Viv pointed me to The play of change by Lloyd Sandelands. I like the idea of play being at the heart of change – even if this is anathema to those who like to stick the words “change” and “management” next to each other.
Sandelands makes some interesting points. He refers to the famous battle between Deep Blue and Gary Kasparov from which many people deduced that the computer could play better than the man. Sandelands says this reflects a misunderstanding of what play is:
Thus, in an example far from the human ideal, we catch a glimpse of what play is: it is a sharing of life with others. “Play” with a computer is something other than this.
A sharing of life with others, I like that.
He elaborates further, noticing that play is often analysed through an individualist mindset, so that we focus on what’s in it for the individual player we fail to explore why do people play together?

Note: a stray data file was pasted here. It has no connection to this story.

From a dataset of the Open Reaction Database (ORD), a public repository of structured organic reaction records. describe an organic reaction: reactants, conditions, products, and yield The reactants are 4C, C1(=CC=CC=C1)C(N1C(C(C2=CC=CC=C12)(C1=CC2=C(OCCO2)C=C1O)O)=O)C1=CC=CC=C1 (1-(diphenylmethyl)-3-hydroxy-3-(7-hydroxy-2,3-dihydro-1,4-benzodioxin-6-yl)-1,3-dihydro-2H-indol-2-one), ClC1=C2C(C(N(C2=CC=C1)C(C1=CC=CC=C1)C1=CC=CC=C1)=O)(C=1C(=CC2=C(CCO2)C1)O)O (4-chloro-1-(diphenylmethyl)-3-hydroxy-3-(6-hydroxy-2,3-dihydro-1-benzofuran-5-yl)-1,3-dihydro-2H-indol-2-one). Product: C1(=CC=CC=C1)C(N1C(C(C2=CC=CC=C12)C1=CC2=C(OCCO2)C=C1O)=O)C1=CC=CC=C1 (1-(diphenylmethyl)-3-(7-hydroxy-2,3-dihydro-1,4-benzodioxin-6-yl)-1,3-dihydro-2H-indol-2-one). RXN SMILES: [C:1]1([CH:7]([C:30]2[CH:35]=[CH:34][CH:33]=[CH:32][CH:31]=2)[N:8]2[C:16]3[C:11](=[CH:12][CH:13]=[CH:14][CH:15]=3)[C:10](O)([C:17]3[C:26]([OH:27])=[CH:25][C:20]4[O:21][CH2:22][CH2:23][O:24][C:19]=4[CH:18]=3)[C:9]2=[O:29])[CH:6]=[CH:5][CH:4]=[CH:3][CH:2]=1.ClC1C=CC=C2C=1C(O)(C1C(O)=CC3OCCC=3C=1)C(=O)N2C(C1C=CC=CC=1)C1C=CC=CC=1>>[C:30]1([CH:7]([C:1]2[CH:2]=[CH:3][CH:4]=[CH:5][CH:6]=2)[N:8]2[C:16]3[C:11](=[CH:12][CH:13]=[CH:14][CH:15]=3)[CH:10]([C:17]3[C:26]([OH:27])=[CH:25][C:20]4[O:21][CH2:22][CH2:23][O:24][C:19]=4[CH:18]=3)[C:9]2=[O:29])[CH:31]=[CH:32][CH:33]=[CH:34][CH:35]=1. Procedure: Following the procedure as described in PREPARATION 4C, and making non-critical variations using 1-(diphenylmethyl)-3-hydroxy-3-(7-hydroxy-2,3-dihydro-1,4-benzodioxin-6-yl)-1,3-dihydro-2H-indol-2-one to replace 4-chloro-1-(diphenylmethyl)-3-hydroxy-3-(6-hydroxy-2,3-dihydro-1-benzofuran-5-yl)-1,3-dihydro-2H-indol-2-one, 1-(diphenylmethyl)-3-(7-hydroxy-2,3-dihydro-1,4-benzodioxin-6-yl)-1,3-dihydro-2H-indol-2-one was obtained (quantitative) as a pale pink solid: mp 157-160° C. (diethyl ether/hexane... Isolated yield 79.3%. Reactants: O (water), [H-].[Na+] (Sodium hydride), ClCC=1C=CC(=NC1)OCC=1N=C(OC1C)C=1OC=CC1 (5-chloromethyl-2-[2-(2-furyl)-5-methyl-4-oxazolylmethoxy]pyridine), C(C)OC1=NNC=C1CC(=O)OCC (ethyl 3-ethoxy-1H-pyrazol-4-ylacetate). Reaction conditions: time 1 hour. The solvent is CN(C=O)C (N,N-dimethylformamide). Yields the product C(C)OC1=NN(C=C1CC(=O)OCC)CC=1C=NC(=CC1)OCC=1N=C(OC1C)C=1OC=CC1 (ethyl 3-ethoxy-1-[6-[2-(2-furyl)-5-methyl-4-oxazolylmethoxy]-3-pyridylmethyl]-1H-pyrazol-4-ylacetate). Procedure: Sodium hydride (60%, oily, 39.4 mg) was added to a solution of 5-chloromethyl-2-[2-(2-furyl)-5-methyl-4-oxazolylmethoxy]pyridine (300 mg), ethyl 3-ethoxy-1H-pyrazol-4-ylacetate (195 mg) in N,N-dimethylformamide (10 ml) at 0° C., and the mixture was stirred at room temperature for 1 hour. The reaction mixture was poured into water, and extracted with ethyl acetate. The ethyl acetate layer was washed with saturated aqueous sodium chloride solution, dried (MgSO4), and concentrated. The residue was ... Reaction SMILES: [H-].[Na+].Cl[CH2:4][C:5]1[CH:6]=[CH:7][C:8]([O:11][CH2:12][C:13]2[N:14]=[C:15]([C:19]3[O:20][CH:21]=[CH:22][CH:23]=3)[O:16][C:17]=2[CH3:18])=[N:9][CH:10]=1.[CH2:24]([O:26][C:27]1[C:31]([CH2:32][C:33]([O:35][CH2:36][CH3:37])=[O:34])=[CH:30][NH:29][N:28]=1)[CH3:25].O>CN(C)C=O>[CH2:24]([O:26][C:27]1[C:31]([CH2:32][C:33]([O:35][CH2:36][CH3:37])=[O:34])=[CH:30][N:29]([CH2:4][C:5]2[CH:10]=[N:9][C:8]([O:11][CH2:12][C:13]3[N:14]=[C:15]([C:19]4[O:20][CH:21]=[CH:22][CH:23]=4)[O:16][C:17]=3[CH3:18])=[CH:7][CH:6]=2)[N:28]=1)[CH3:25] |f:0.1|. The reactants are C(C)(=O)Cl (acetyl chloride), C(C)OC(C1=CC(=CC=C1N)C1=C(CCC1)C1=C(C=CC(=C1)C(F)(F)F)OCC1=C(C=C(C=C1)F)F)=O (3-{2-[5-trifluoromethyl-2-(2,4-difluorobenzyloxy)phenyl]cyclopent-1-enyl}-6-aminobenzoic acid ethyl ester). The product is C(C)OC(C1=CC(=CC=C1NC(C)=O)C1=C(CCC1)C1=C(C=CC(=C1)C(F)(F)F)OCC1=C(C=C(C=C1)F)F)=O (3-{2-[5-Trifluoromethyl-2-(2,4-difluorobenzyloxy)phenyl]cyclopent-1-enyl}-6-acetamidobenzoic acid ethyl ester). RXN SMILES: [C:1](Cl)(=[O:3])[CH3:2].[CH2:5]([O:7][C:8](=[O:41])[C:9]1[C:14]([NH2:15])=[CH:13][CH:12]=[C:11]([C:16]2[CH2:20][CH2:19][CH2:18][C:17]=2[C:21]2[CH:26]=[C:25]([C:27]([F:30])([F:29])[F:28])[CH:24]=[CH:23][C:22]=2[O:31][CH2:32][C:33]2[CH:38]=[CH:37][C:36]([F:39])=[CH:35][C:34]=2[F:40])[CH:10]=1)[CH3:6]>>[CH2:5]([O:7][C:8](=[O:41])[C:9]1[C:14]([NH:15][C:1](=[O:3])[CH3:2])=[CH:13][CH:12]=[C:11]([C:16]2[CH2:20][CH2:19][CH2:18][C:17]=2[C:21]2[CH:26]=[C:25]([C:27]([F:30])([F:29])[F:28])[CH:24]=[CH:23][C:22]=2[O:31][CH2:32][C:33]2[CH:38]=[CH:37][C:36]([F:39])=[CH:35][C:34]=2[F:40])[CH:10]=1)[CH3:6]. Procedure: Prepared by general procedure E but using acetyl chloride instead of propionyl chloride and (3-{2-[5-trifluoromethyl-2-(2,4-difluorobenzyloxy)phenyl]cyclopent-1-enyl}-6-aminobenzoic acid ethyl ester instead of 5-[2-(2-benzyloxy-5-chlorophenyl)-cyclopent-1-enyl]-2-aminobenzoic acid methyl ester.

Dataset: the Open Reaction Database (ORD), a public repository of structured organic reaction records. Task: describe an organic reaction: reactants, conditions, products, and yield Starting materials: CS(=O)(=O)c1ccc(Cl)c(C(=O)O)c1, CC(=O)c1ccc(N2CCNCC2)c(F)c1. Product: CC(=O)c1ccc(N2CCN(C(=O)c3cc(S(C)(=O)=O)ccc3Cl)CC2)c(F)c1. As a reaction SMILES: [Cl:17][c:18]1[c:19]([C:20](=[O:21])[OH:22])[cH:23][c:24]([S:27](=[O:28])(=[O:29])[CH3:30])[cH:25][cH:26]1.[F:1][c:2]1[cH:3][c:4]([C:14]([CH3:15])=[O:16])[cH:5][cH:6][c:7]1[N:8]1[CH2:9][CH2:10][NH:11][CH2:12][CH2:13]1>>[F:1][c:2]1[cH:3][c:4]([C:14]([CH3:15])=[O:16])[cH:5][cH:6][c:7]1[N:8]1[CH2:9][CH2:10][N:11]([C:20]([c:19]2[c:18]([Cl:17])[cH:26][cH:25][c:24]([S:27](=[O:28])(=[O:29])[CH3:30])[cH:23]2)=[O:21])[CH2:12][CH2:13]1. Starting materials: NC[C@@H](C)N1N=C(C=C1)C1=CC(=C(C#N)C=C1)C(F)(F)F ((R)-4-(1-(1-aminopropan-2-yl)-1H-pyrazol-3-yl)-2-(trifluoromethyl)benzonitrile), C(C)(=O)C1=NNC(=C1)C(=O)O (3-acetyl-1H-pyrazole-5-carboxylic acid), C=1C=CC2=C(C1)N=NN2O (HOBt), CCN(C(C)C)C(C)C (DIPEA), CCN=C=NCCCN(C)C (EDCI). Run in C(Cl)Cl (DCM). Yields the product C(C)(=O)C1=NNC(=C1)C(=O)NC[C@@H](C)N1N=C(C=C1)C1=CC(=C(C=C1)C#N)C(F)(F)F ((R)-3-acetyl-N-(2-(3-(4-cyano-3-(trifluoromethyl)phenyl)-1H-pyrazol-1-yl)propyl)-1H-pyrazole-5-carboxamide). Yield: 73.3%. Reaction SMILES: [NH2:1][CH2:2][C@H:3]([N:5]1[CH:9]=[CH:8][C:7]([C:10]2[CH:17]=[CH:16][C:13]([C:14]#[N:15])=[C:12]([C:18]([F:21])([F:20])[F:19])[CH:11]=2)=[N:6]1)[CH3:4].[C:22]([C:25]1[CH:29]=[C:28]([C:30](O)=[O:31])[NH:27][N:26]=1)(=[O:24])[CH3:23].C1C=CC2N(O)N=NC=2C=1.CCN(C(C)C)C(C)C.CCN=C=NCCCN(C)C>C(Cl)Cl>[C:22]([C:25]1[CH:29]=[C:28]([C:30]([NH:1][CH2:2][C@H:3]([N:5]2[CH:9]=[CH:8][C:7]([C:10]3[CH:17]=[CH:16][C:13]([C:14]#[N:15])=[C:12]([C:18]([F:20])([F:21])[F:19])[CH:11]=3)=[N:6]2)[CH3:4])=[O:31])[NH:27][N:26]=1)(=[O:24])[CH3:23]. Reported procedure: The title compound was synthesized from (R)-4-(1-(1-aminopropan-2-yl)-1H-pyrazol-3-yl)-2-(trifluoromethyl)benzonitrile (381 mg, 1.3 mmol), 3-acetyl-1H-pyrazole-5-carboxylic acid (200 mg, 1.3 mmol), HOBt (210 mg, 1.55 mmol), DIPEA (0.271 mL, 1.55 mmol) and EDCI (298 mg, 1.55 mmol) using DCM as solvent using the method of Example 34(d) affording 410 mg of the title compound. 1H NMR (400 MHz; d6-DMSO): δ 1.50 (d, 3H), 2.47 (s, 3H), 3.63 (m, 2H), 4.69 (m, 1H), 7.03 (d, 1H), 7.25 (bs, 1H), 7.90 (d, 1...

And by taking our answers in the person-centered form of our questions, we do not see what we have missed. We do not think to ask how play expresses a greater life of human community
His alternative notion is this:
Play confounds social science because it is a form of human community rather than a form of individual life. Its puzzles are those of community; particularly of attraction, synchrony, merger, and sel?essness.
If I follow that thought, perhaps we could see play as the way to actually experience the organisations we claim that we want to develop? Sandelands suggests
change…is managed best when it is not “managed” but is “played”